A growing number of North Americans are becoming vegetarian, and for a wide variety of reasons. Whether reducing or ceasing meat consumption entirely, being conscious of meat and its effects on the human body, as well as the environment has become virtually unavoidable.
StatisticBrain.com lays out the top reasons behind vegetarianism, and animal welfare and improvement of overall health weighed in as the most popular reasons to go vegetarian with 54% and 53% of respondents citing these as influences, respectively. Environmental concern weighs in as the third most important factor underlying the decision at 47%.
Missing from most of these lists is “I don’t like the taste of meat.” As a “flexitarian,” I struggle to eliminate meat from my diet entirely despite my desire to lead a healthy, ethical, and sustainable life. And that is because meat is freaking delicious.
There are hundreds of meat substitutes, including the fun-sounding “Tofurkey”, but no plant-based alternatives have truly captured the texture of real meat. Well, coming to save the day is the newest ethical debate: lab-grown meat. Scientists at Maastricht University in Holland and Memphis Meats in the US have separately developed processes whereby real animal tissue is developed from stem cells in a sterile lab environment and grown until it is ready for human consumption — and it is healthier and more environmentally friendly than its traditional counterpart. It doesn’t require antibiotics or growth hormones, and certain unhealthy elements such as saturated fat and heme iron can be “taken out of it”. While growing meat in a lab requires electricity, it doesn’t directly produce any greenhouse gas emissions, nor does the meat consume hectares of feed over the course of its growing period the way a standard pig or cow would. It is estimated to reduce water usage by 90%, and land usage by 99% versus conventional means. And since the “meat” doesn’t have a consciousness, it can’t feel pain.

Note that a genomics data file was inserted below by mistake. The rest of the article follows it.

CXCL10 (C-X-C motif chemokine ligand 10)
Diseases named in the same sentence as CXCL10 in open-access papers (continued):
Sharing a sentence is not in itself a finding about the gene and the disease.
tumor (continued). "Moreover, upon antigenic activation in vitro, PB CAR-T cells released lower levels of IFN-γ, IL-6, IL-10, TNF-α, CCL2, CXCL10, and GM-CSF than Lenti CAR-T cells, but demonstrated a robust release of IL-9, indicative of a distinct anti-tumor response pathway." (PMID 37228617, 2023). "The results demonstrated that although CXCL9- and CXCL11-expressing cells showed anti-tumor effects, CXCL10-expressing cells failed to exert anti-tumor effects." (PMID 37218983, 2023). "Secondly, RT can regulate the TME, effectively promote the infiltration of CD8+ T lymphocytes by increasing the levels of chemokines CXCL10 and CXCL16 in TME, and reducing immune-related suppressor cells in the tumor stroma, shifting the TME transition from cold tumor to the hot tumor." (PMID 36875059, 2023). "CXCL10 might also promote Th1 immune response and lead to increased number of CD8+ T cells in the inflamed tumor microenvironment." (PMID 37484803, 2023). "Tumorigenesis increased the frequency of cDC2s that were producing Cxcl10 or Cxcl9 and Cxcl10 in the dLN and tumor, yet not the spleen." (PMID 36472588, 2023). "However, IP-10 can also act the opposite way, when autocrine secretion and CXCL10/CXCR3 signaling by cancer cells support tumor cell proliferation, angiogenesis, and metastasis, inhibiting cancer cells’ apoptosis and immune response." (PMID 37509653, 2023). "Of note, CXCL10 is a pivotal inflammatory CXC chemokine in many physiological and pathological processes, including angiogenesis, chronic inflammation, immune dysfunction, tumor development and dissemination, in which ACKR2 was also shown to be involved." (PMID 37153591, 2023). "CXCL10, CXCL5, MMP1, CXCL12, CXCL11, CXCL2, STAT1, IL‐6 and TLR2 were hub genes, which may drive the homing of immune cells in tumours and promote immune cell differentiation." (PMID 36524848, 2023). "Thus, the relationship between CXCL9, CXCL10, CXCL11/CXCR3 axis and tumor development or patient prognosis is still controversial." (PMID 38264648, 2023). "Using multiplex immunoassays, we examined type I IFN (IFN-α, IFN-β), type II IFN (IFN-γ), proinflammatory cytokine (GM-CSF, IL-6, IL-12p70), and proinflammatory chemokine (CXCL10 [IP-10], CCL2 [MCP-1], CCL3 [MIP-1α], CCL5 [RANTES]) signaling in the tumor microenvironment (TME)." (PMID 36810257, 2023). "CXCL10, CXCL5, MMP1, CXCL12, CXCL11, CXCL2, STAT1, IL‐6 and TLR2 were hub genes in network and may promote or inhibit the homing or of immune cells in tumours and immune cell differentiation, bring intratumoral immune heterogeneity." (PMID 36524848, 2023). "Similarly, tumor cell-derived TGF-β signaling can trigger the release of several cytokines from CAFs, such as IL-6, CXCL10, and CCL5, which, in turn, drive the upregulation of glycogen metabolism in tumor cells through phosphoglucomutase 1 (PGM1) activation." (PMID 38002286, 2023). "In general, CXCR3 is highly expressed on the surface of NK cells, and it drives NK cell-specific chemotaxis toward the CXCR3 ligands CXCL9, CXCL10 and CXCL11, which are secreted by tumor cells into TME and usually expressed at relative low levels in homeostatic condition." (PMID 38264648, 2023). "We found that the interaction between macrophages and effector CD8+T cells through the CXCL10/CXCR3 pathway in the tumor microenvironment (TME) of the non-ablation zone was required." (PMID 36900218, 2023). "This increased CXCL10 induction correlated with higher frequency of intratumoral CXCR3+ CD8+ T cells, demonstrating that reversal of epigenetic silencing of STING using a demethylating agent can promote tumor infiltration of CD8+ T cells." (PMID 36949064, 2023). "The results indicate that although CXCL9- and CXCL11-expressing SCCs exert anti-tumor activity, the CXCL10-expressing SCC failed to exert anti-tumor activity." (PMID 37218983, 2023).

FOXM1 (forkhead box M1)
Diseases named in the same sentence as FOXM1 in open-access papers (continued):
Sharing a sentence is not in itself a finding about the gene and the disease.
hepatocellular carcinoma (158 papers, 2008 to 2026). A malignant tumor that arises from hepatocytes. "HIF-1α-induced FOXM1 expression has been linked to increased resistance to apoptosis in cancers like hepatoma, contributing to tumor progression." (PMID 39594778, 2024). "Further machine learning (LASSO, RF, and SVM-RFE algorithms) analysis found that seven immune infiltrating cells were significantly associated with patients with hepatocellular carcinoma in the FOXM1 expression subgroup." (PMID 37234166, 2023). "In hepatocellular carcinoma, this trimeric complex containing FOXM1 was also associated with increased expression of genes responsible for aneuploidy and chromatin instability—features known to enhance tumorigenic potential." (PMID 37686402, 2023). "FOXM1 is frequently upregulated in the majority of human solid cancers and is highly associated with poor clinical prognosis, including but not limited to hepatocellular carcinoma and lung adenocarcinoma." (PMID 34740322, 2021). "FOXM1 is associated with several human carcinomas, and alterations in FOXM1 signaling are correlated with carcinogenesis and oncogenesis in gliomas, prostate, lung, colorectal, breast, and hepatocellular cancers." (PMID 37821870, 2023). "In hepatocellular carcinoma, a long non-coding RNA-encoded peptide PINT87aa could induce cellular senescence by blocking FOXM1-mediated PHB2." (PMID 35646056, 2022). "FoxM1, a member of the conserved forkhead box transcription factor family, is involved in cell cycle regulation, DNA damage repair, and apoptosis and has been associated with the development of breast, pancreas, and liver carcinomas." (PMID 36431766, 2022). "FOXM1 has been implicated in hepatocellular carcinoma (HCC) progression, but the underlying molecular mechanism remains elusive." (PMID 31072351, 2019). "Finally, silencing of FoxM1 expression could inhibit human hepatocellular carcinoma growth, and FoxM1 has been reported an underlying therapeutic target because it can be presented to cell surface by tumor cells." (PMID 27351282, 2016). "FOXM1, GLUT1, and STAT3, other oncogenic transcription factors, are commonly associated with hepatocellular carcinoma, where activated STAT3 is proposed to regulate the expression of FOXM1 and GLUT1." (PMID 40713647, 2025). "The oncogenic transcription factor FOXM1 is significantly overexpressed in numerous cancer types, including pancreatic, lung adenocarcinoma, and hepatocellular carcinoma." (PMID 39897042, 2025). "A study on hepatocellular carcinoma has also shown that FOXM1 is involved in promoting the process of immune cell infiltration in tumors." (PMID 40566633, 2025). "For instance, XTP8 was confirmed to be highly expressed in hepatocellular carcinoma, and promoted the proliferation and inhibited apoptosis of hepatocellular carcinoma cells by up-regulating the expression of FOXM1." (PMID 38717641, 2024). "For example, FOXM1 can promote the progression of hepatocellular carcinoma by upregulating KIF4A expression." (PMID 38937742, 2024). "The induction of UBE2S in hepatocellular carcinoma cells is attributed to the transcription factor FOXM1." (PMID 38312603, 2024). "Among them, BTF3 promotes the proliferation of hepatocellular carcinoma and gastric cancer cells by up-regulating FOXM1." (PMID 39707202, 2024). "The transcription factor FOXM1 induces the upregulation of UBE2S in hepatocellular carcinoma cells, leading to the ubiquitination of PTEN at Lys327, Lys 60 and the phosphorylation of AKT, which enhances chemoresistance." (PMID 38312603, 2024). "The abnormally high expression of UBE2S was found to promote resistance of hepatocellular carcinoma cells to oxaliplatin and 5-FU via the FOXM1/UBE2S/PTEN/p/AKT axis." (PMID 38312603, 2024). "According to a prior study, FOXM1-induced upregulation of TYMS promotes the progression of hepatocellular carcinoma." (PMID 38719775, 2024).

So, it pretty well checks all the boxes for most vegetarians. It doesn’t hurt animals, it doesn’t hurt the planet, and it’s healthier for humans. But how well will it be received by vegetarians — and especially those who have not eaten meat in years? And how will these benefits be communicated effectively to fickle consumers?
While it is still prohibitively expensive to produce on a large scale, the teams behind these projects believe that prices will drop enough for lab-grown meat to reach grocery store shelves in the next handful of years.